|Posted on March 21, 2014 at 2:55 PM||comments (20)|
A couple of weeks ago a good friend posted a picture of a math problem on Facebook that was originally posted by the Australian Tea Party and reputed to be an example of a Common Core (CCSS) lesson. I was intrigued by the post (I admit that I couldn't make sense of the math problem), partly because I wasn't aware that Australia had adopted the US Common Core State Standards, and partly because in all my experience with the CCSS I had never experienced or seen anything like the problem that was being shown.
I decided that I would do some research into the main objections regarding the adoption of the CCSS, with the goal of answering those objections in this blog. What I discovered is that the majority of the objections appear to be political in nature (federal government interfering in education, etc.). I am in no way qualified to speak to any kind of political concern or weigh in on a political debate, so I'm not going to touch that area with the infamous "ten-foot pole." I am, however, fairly knowledgeable about education, so I believe I might humbly weigh in on the debate in that arena. I have a feeling that this will extend into several blog posts, and I'm sincerely hoping that others will comment so that we actually have a dialogue about this content.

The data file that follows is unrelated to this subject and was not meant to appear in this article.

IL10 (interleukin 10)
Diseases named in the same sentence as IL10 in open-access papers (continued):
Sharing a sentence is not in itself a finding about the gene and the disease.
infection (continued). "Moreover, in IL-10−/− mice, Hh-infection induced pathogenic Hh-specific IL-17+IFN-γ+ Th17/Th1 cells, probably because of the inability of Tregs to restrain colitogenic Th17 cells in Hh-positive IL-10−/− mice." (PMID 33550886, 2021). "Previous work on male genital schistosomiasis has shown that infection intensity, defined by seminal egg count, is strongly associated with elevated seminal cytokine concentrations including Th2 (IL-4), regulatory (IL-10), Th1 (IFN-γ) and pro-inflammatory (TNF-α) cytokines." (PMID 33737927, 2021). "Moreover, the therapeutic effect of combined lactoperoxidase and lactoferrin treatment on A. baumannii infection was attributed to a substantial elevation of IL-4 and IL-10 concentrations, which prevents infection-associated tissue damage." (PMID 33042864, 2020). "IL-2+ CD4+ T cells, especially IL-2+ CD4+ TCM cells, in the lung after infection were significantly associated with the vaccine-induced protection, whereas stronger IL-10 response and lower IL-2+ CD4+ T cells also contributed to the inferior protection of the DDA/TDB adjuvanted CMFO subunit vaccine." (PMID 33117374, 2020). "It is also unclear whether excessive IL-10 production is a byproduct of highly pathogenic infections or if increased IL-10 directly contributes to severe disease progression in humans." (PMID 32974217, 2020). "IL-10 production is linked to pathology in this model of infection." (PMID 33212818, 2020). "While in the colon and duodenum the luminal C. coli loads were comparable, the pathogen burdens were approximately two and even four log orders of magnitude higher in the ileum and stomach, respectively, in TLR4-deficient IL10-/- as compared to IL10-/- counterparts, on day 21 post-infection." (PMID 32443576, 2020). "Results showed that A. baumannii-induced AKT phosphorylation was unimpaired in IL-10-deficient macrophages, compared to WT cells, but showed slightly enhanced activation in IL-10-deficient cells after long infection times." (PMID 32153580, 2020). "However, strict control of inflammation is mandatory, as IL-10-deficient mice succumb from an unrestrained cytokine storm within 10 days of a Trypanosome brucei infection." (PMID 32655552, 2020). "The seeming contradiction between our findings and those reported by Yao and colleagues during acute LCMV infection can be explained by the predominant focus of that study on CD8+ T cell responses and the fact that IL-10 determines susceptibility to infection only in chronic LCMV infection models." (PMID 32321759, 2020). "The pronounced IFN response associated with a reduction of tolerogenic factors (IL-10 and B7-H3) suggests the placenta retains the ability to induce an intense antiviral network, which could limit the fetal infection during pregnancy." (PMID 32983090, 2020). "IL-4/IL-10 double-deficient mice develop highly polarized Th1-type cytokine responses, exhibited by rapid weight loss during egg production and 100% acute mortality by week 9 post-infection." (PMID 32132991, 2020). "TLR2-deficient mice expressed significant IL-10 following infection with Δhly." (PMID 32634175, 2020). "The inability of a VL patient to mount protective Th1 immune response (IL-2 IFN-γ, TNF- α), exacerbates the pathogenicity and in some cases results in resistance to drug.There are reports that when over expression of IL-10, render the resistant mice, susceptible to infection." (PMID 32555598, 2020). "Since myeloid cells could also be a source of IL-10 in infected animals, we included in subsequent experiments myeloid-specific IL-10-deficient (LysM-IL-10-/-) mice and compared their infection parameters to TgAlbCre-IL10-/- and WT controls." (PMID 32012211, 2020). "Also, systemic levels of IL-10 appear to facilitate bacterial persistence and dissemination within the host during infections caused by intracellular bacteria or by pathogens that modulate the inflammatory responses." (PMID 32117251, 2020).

My focus today will be on the question of "why." Specifically, I want to discuss why some of us feel that the CCSS are a good idea for the field of education.